Some areas of concern remain for Ravens at 2022 NFL Draft - Pete Gilbert
The Ravens want to be able to compete each and every year, but the past couple years, what we’ve seen are the Tampa Bay Buccaneers and the Los Angeles Rams win the Super Bowl after trading away draft capital, spending extravagantly.
Does that maybe change the Ravens’ philosophy going forward?
“If we told you that, we’d have to kill you,” said Eric DeCosta, executive vice president and general manager of the Ravens.
It wasn’t entirely clear that DeCosta was kidding; however, the temptation to go all in, to sacrifice the future for the now, that just isn’t something the Ravens seem willing to do.
“For us, the draft will always be — as long as I’m here — the foundation of what we do, what we believe in and we think it works for us,” DeCosta said. “And so, you bring in these rookies and their salaries are set, they’re fixed. So, when you draft a rookie, you know what he’s going to cost. You’re not paying irrational market prices in free agency that some teams like to do.”
“No, we have a plan,” Harbaugh said. “We have a way of doing things, no doubt about it. But it’s not an either/or type of a deal. It’s not one way or the other way. Definitely, the way the Rams did it this year was at the end of the spectrum along those lines.”
Ravens’ pre-draft luncheon predictably offers few clues to the team’s decision-making process - Jeff Zrebiec
The Ravens aren’t done at offensive tackle and last year won’t repeat itself.
DeCosta reiterated that the Ravens aren’t sure about how left tackle Ronnie Stanley will rebound from a second ankle surgery, but the early reports on his recovery have been good. He also said that the team is optimistic about where Ja’Wuan James is at after he missed all of last season. Those things, plus the signing of the durable Moses, significantly improve the team’s offensive tackle depth.
DeCosta, however, acknowledged that the Ravens would still like to add there. They didn’t draft a tackle at all last season and that’s been a source of criticism against DeCosta.
“We feel that there’s an opportunity in the draft to address the tackle spot at some point, whether it’s in the first round or the fourth round,” DeCosta said. “There’s good players all throughout this year. It’s a very, very deep position class, so there’s a lot of different ways for us to skin the cat. We’ll do that at some point.”
“There are guys in multiple rounds,” he said. “We’ll be able to find one and find depth. You look for versatility, a guy who can play right and left.”
“I think we’re definitely concerned,” General Manager Eric DeCosta said when asked about the team’s cornerback depth. “If you guys know us, we always want to have a strong secondary and as many corners as possible. We’ve referred to those guys as race cars in the past, and this year, we got decimated at that position across the board. We have outstanding players coming back, but again, until they come back it’s a question mark.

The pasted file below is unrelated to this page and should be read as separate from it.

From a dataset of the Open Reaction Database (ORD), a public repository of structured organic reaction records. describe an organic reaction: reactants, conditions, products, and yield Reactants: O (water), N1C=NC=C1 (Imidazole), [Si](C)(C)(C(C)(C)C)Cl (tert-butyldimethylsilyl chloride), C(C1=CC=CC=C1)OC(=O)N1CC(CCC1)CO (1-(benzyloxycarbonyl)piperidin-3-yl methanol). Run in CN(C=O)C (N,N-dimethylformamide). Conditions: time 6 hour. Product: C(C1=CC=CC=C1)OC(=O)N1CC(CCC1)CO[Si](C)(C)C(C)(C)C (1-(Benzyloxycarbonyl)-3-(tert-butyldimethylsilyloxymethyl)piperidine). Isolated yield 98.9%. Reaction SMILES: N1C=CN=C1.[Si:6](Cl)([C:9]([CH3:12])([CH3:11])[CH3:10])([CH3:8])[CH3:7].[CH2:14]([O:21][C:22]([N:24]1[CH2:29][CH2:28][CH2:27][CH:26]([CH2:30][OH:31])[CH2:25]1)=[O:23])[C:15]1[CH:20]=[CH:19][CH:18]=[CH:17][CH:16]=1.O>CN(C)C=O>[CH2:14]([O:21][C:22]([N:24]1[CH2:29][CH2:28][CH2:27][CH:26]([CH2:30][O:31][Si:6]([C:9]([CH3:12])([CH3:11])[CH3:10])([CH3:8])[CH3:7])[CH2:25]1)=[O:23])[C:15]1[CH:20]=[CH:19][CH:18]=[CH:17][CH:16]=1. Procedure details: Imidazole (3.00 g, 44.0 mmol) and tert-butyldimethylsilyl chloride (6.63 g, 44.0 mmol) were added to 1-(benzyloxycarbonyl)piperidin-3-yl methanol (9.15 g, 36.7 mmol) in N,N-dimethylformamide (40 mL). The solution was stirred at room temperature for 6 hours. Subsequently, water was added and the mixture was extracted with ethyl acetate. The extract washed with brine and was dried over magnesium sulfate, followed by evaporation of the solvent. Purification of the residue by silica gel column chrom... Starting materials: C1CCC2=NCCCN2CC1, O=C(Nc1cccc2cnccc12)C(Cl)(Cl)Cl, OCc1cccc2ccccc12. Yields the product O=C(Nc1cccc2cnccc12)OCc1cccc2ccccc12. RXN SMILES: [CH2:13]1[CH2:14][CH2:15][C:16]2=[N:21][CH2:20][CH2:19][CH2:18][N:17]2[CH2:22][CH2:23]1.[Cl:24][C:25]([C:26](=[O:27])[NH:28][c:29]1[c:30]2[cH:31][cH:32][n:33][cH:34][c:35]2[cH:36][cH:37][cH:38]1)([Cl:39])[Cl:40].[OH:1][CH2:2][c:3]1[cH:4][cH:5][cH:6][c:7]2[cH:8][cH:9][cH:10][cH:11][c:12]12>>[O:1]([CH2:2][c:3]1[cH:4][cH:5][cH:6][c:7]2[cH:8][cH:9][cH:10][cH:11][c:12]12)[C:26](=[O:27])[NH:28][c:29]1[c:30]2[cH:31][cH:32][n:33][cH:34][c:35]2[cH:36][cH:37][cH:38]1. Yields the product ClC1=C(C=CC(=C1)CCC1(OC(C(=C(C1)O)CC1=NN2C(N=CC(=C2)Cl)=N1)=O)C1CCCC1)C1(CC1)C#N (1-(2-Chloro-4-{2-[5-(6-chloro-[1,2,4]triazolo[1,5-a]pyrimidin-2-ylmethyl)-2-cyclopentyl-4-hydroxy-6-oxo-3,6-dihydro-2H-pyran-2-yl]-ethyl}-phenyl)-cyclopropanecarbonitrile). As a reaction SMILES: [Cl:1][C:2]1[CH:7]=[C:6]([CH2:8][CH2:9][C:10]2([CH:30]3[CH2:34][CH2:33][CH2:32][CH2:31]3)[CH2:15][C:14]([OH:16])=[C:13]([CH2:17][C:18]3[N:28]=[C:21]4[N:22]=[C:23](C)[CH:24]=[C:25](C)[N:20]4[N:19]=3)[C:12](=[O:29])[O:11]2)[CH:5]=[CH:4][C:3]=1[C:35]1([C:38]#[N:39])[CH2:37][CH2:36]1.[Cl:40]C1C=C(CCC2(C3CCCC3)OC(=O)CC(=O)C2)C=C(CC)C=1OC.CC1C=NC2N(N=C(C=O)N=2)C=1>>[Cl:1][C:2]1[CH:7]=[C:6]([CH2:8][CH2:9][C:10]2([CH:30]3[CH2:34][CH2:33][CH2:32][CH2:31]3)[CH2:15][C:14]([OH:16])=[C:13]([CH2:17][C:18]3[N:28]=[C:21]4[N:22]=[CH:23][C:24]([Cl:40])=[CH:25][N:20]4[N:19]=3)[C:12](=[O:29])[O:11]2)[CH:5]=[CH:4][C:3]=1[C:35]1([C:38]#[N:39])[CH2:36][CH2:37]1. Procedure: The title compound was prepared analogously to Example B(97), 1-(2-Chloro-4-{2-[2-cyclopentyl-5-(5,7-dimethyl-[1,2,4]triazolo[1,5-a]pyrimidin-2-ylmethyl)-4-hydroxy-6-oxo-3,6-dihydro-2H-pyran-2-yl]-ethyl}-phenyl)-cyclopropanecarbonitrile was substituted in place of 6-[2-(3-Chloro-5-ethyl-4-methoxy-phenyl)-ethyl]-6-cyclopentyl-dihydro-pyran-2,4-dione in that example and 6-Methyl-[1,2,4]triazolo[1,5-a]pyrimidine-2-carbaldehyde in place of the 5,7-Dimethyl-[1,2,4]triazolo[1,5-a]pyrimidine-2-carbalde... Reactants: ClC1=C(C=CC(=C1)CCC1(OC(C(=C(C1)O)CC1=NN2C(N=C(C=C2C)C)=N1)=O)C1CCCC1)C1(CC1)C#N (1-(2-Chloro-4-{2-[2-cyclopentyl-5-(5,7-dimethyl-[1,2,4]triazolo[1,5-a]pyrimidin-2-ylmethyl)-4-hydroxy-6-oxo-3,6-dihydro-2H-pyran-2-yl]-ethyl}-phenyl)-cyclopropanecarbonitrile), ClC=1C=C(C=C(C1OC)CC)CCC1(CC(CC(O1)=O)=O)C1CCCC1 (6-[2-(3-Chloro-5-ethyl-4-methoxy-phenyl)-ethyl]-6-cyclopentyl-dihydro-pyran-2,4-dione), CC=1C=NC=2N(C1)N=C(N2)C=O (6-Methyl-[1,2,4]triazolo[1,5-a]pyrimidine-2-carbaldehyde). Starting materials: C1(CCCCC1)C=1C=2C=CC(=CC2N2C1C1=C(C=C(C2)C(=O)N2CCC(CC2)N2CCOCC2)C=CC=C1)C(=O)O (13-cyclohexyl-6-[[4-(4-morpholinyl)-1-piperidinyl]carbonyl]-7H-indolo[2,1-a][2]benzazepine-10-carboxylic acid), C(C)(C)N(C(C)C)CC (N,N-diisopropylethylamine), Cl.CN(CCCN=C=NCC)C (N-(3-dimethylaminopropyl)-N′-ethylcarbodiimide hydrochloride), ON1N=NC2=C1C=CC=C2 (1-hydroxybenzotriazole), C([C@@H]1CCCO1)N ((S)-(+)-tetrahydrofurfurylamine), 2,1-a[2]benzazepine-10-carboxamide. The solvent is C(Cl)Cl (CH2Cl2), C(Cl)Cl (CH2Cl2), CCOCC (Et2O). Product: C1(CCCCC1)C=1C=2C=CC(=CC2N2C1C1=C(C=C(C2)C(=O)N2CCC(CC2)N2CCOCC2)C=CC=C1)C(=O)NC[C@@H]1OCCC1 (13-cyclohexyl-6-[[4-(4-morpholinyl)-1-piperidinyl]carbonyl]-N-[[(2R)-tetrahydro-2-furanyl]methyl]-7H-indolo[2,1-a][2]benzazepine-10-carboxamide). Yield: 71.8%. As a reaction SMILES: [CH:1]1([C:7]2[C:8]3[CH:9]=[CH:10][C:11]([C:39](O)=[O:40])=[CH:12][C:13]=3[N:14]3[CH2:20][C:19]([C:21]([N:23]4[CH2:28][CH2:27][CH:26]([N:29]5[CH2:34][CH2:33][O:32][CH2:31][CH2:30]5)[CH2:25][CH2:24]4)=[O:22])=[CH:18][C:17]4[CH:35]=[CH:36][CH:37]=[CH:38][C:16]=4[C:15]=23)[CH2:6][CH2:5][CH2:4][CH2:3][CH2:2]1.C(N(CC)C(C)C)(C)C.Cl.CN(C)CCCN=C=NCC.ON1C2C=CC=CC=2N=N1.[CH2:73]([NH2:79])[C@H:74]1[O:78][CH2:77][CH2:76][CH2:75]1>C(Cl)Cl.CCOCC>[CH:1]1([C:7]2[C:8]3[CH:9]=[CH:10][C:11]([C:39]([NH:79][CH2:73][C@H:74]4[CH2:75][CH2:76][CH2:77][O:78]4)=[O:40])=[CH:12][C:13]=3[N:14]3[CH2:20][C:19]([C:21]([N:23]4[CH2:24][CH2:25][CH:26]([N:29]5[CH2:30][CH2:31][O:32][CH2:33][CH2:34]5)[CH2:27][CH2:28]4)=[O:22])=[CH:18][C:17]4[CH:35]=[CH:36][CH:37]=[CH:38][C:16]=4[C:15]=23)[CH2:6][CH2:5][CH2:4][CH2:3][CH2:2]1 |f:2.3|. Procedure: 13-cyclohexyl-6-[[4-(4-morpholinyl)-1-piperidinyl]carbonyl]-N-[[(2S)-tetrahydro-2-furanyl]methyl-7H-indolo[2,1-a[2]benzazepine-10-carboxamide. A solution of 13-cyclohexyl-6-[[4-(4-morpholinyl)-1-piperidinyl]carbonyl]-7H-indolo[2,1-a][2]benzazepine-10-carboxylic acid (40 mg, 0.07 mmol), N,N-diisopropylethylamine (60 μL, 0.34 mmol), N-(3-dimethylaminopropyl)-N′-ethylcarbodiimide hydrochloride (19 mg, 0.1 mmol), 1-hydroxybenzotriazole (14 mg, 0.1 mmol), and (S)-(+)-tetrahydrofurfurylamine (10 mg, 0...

“We feel like Marlon is going to come back with a vengeance. We feel like Marcus is going to come back with a vengeance. But we feel like behind those two guys, the depth is thin. There are opportunities for us in the first round, second round, third round. Coach [John Harbaugh] has been watching the corners. We feel like we have the opportunity to take one or two corners in the draft that can come in and contribute right away, we’re excited about that.”
“Stingley and McDuffie are different body types, one’s almost 6-foot-2 (Stingley) and the other guy (McDuffie) is around 5-11. They’re both good in what they do well,” Ravens Director of Player Personnel Joe Hortiz said.
“They both play outside, occasionally come inside. They actually used McDuffie outside more than Stingley if you watch them on film. Stingley had the injury to deal with this year, but he has a little less wear in terms of game play. Both talented, athletic guys who will challenge to start for their drafting teams.”
2022 NFL Draft: Strongest position group? Weakest? - Lance Zierlein
The five-year average of cornerbacks taken over the first three rounds is 13.4. This year’s class should approach — and potentially surpass — that number, but I wouldn’t call this a standout position group. Ahmad “Sauce” Gardner is the best of the bunch, but Trent McDuffie may be the safest. The positional growth of Derek Stingley Jr. and Andrew Booth could have a big impact on how we view this crop in three years. In my estimation, there are more cornerbacks with third-round grades than second-round grades, but overall, the depth and upside look good in Rounds 3 through 5.
2022 NFL Draft: Mid-round names to watch from every Power 5 conference - Nick Baumgardner
Kellen Diesch: OT, Arizona State (6-7, 301)Start with the good: His feet are great, his very hard to get around, and he’s an outstanding athlete. The not-so-good: He’s very skinny, his arms are short (32 ¼) and he feels like a guy who is constantly going to be in search of more power. Those are the reasons he’ll slip. But he won’t last forever in the mid-rounds because he runs a 4.89 40 with a 32 ½-inch vert and a 4.33-second shuttle time. He can really, really move.
Jelani Woods: TE, Virginia (6-7, 253)
One of the freakiest players in the draft. Woods’ 4.61-second 40 and 10-foot, nine-inch broad jump were impressive enough at his size. But a 6.91-second 3-cone time? Pretty, pretty good. As an athlete, there are no holes to what Woods can offer. He has power, burst, agility and speed. It doesn’t always show up together at once in his routes, though. And while he’s got everything he needs to be a terrific run blocker at the next level, consistency remains a question. He’s not going to linger long, though.